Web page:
Our country is pretty messed up. The middle class is being squeezed out of existence, home ownership is becoming a pipe dream for many, job security is a thing of the past and the cost of higher education is spiraling out of control. Meanwhile, we have Donald Trump leading the polls in one of the major parties and neither party seems to be listening to the very real and often desperate needs of the overlooked and invisible in our society.
We, as a nation, can likely overcome these obstacles, but we don’t need anything else weighing us down at this point. We don’t need any more oppression from The Man, curtailing our freedoms and squelching the few bits of beauty and wonder which manage to break through the dark, gnarly boughs of the hostile forest that is 21st Century society.
Simply put, we don’t need bad news like this:
Yesterday we had a dream of Yasiel Puig, swooping into Dodger Stadium in a chopper. Probably late anyway because that’s just what he does, but swooping all the same! Now even that dream is gone.
I’m moving to Canada. Or, if Trump promises that he’ll let Puig fly the chopper, I may take another look at him. I’m in a delicate vulnerable place right now, open to the power of suggestion.
I’m on record as saying that a lot of memorabilia is lame and that autograph collecting is weird. I realize people have varying opinions about this, but in my mind it’s the memories which last forever. The totems seem less important to me.
There are degrees to this, however. And after seeing what MLB is selling, I will never criticize your game-used jersey or autographed ball ever again. What are they auctioning? Dirt. Like, actual infield dirt. For $25 a pop. It comes in a jar. It’s “authenticated” too because the last thing you want is fake dirt.
“Wow, dad! Is that REAL dirt from the 2009 All-Star Game?”
“Yes, son. It sure is!”
“Were you there?!”
“No, son. I watched it on television. Then, seven years later, I purchased this jar of dirt from Major League Baseball.”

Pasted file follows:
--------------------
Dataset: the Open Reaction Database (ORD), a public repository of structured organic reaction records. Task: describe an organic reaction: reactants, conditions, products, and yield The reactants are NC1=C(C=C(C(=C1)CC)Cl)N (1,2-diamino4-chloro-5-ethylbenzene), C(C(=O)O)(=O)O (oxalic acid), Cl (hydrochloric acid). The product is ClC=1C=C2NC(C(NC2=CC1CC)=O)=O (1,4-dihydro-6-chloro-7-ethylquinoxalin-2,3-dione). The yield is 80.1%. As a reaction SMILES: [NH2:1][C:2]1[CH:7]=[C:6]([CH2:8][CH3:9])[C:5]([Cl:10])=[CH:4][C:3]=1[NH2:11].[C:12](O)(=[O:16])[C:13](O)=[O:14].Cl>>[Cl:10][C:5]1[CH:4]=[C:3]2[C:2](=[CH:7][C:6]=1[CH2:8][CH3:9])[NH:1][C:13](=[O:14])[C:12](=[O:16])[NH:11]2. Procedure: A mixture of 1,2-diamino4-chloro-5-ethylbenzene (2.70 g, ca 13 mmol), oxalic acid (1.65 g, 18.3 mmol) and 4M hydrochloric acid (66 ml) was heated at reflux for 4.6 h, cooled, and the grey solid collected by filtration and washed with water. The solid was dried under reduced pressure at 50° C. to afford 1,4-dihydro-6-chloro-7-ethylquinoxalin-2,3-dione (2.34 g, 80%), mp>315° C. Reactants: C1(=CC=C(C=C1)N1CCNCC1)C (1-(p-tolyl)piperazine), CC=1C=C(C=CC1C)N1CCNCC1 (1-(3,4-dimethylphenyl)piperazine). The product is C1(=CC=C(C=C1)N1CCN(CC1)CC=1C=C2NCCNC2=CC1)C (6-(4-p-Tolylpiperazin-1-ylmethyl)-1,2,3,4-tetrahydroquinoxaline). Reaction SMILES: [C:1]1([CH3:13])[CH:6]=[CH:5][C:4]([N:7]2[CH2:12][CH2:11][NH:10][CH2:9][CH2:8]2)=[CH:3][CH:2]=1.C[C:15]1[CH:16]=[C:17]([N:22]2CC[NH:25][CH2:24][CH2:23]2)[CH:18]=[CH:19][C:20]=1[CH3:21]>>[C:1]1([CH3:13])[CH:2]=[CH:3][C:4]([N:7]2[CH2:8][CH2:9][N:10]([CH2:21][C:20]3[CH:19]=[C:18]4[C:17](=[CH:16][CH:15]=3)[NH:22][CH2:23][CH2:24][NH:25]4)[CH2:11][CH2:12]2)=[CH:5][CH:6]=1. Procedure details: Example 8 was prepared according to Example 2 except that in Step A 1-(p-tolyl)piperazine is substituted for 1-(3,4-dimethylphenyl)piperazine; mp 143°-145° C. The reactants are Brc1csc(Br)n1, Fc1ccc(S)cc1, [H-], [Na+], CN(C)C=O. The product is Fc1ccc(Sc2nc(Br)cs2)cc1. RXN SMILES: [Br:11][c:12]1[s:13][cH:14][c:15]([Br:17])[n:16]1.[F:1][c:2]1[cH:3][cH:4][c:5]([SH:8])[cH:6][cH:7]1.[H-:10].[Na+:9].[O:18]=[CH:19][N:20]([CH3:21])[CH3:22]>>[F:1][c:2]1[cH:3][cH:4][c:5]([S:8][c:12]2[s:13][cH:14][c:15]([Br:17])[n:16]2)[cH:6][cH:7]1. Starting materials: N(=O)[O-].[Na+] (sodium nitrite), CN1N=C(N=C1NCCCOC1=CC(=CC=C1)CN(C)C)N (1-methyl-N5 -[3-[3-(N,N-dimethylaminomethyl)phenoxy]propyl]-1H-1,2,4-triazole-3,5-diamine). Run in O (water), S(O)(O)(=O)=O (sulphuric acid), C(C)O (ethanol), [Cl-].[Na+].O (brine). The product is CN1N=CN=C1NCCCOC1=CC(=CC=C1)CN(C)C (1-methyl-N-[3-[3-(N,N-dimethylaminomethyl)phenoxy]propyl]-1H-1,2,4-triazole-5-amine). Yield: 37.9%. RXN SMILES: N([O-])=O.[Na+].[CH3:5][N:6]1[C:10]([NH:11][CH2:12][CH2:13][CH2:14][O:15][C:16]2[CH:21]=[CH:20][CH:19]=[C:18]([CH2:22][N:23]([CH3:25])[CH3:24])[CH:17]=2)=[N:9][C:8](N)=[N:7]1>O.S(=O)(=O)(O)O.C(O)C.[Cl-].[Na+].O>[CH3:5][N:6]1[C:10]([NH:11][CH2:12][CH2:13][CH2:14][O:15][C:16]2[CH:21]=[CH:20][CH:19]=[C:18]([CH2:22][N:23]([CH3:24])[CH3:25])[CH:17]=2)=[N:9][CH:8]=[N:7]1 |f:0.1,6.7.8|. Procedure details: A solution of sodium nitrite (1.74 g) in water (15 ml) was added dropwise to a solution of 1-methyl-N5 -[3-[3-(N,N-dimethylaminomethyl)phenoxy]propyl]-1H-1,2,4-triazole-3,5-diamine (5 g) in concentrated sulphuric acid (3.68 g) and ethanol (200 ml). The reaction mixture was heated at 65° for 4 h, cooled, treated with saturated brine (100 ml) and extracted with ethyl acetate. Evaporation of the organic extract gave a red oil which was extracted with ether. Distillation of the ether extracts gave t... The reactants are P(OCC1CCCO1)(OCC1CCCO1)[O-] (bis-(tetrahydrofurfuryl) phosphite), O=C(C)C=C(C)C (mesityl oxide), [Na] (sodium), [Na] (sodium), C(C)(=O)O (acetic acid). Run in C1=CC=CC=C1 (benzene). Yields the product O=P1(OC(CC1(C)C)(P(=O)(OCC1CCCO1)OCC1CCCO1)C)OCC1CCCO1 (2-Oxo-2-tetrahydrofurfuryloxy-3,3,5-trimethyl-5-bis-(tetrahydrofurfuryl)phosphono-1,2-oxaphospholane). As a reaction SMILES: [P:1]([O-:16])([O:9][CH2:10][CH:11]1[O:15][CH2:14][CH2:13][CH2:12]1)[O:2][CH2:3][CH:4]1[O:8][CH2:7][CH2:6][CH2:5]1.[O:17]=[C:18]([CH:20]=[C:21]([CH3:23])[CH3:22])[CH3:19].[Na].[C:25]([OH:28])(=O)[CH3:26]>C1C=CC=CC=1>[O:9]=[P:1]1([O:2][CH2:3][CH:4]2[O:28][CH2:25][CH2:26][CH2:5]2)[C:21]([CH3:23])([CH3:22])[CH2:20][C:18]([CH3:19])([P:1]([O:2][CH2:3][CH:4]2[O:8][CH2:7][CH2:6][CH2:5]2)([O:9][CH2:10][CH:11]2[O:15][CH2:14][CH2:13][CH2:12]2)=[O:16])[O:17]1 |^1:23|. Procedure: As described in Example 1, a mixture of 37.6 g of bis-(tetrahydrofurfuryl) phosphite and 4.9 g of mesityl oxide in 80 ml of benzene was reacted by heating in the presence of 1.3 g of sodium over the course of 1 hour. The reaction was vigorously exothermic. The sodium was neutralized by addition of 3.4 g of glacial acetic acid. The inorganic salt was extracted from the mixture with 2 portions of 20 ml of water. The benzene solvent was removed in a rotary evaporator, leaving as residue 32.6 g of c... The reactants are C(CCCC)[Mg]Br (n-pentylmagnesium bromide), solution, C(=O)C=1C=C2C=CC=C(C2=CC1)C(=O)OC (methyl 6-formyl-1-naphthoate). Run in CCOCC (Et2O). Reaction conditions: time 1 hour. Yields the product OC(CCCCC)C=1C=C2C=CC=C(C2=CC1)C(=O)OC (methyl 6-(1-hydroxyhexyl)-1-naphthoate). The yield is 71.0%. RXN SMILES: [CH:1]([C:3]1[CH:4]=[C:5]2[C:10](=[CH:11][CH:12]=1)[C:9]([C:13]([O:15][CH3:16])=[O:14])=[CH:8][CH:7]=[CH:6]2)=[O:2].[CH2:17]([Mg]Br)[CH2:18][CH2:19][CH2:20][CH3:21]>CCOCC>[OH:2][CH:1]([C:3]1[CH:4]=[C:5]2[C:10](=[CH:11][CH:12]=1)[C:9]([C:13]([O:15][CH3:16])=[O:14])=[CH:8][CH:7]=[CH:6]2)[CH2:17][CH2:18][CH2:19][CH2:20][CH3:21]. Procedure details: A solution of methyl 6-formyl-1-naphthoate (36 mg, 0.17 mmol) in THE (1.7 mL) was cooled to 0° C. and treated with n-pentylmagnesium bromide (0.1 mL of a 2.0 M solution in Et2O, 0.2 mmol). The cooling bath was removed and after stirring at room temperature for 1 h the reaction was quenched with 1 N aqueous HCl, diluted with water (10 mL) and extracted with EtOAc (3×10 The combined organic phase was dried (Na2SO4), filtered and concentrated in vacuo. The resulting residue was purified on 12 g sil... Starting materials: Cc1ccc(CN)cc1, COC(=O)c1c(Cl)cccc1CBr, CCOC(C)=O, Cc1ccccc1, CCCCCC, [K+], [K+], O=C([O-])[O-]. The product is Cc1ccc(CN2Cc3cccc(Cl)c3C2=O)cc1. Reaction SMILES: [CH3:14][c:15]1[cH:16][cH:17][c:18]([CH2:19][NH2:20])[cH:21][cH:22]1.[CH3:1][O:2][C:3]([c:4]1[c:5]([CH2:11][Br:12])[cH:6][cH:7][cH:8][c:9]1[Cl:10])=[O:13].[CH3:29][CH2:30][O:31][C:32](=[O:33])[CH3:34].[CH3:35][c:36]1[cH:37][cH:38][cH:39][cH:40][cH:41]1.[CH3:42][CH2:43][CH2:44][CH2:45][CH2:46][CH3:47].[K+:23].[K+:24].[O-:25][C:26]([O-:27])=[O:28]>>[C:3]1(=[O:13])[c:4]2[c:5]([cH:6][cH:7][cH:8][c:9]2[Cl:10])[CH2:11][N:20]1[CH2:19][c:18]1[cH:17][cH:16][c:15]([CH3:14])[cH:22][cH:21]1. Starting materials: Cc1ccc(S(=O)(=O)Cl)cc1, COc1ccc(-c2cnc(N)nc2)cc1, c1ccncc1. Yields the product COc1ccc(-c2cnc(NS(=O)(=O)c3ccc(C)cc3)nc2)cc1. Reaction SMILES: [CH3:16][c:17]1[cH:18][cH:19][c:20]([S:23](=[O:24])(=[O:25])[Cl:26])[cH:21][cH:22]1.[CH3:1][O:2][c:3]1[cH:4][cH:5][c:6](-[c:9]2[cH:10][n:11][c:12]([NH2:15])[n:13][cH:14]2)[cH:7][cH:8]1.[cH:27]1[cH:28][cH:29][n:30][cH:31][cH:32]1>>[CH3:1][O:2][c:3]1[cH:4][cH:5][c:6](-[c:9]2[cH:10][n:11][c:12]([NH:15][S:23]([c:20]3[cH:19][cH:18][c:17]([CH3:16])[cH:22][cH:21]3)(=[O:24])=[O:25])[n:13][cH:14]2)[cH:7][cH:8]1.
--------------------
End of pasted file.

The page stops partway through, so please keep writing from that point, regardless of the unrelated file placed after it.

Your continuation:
“You’re my hero, dad!”
[hugs his father forever]
Scott Merkin reports that White Sox pitcher Chris Sale won’t make his Cactus League debut until March 19. There is nothing wrong with him — Sale is perfectly healthy — but the White Sox are wanting to keep from working him too hard. He’ll throw simulated games and bullpen sessions over the next couple weeks rather than appear in game action.
I wouldn’t be shocked if we saw more of this as time goes on. While teams are using more sophisticated means of monitoring and limiting workloads than pure innings limits and pitch counts, it’s still the case, I suspect, that the less work the better, at least early on.
All of which leads into a discussion of why spring training is as long as it is and why there are as many scheduled games as there are. Long ago spring training used to be far more informal — working out as opposed to properly-scheduled league action — but as spring training became more of a tourist draw it became more of a business and now there are a lot of financial reasons for the Cactus and Grapefruit Leagues to schedule as many games as possible.
I can’t see that changing much, but if the consensus of thought in Major League Baseball settles on the idea that too rigorous a spring training schedule is a bad thing, I wonder what happens?